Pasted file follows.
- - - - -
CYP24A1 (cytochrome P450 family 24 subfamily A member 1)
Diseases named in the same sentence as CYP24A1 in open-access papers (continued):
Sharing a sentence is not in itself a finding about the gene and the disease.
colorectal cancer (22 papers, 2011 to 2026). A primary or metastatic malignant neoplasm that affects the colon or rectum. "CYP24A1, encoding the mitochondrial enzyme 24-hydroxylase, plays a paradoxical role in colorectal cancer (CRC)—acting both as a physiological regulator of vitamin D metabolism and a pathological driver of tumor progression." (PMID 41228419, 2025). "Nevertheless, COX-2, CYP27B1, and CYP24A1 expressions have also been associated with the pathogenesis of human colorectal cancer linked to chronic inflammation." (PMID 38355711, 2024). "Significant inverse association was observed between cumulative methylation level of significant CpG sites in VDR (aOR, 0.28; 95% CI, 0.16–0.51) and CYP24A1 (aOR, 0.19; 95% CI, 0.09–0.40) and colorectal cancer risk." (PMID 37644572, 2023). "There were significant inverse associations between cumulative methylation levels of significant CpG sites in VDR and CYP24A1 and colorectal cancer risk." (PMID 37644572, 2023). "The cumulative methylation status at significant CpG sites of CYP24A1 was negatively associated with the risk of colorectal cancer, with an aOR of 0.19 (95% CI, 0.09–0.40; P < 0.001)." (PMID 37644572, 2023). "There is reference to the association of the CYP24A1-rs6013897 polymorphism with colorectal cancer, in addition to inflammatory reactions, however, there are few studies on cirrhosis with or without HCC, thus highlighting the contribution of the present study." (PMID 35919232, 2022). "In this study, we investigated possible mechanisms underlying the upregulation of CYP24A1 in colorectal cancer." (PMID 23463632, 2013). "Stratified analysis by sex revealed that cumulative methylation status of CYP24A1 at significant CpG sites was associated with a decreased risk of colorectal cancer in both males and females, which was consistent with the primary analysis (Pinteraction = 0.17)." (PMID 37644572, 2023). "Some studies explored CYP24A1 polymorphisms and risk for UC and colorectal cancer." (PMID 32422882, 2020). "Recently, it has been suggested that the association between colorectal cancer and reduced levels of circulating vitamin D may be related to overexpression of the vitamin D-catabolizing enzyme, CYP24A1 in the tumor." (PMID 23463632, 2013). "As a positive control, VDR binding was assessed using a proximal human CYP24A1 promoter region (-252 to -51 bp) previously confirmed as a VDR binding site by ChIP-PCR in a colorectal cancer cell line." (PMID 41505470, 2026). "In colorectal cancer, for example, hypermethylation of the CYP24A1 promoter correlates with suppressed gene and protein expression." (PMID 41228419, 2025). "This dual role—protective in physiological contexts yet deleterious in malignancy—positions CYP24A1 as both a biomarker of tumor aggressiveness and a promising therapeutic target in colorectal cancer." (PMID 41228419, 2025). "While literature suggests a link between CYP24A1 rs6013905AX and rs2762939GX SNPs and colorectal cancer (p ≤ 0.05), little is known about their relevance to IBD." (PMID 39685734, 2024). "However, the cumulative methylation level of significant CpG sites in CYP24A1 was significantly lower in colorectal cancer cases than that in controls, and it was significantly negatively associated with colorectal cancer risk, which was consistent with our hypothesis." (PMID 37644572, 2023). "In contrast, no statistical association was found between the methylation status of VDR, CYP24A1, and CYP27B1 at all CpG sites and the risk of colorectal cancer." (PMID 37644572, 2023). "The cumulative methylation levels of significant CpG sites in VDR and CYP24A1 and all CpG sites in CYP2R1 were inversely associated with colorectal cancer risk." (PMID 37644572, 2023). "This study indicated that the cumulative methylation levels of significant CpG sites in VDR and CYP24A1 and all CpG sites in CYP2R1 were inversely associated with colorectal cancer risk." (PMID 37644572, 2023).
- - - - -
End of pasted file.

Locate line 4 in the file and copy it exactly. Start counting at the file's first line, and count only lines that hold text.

colorectal cancer (22 papers, 2011 to 2026). A primary or metastatic malignant neoplasm that affects the colon or rectum. "CYP24A1, encoding the mitochondrial enzyme 24-hydroxylase, plays a paradoxical role in colorectal cancer (CRC)—acting both as a physiological regulator of vitamin D metabolism and a pathological driver of tumor progression." (PMID 41228419, 2025). "Nevertheless, COX-2, CYP27B1, and CYP24A1 expressions have also been associated with the pathogenesis of human colorectal cancer linked to chronic inflammation." (PMID 38355711, 2024). "Significant inverse association was observed between cumulative methylation level of significant CpG sites in VDR (aOR, 0.28; 95% CI, 0.16–0.51) and CYP24A1 (aOR, 0.19; 95% CI, 0.09–0.40) and colorectal cancer risk." (PMID 37644572, 2023). "There were significant inverse associations between cumulative methylation levels of significant CpG sites in VDR and CYP24A1 and colorectal cancer risk." (PMID 37644572, 2023). "The cumulative methylation status at significant CpG sites of CYP24A1 was negatively associated with the risk of colorectal cancer, with an aOR of 0.19 (95% CI, 0.09–0.40; P < 0.001)." (PMID 37644572, 2023). "There is reference to the association of the CYP24A1-rs6013897 polymorphism with colorectal cancer, in addition to inflammatory reactions, however, there are few studies on cirrhosis with or without HCC, thus highlighting the contribution of the present study." (PMID 35919232, 2022). "In this study, we investigated possible mechanisms underlying the upregulation of CYP24A1 in colorectal cancer." (PMID 23463632, 2013). "Stratified analysis by sex revealed that cumulative methylation status of CYP24A1 at significant CpG sites was associated with a decreased risk of colorectal cancer in both males and females, which was consistent with the primary analysis (Pinteraction = 0.17)." (PMID 37644572, 2023). "Some studies explored CYP24A1 polymorphisms and risk for UC and colorectal cancer." (PMID 32422882, 2020). "Recently, it has been suggested that the association between colorectal cancer and reduced levels of circulating vitamin D may be related to overexpression of the vitamin D-catabolizing enzyme, CYP24A1 in the tumor." (PMID 23463632, 2013). "As a positive control, VDR binding was assessed using a proximal human CYP24A1 promoter region (-252 to -51 bp) previously confirmed as a VDR binding site by ChIP-PCR in a colorectal cancer cell line." (PMID 41505470, 2026). "In colorectal cancer, for example, hypermethylation of the CYP24A1 promoter correlates with suppressed gene and protein expression." (PMID 41228419, 2025). "This dual role—protective in physiological contexts yet deleterious in malignancy—positions CYP24A1 as both a biomarker of tumor aggressiveness and a promising therapeutic target in colorectal cancer." (PMID 41228419, 2025). "While literature suggests a link between CYP24A1 rs6013905AX and rs2762939GX SNPs and colorectal cancer (p ≤ 0.05), little is known about their relevance to IBD." (PMID 39685734, 2024). "However, the cumulative methylation level of significant CpG sites in CYP24A1 was significantly lower in colorectal cancer cases than that in controls, and it was significantly negatively associated with colorectal cancer risk, which was consistent with our hypothesis." (PMID 37644572, 2023). "In contrast, no statistical association was found between the methylation status of VDR, CYP24A1, and CYP27B1 at all CpG sites and the risk of colorectal cancer." (PMID 37644572, 2023). "The cumulative methylation levels of significant CpG sites in VDR and CYP24A1 and all CpG sites in CYP2R1 were inversely associated with colorectal cancer risk." (PMID 37644572, 2023). "This study indicated that the cumulative methylation levels of significant CpG sites in VDR and CYP24A1 and all CpG sites in CYP2R1 were inversely associated with colorectal cancer risk." (PMID 37644572, 2023).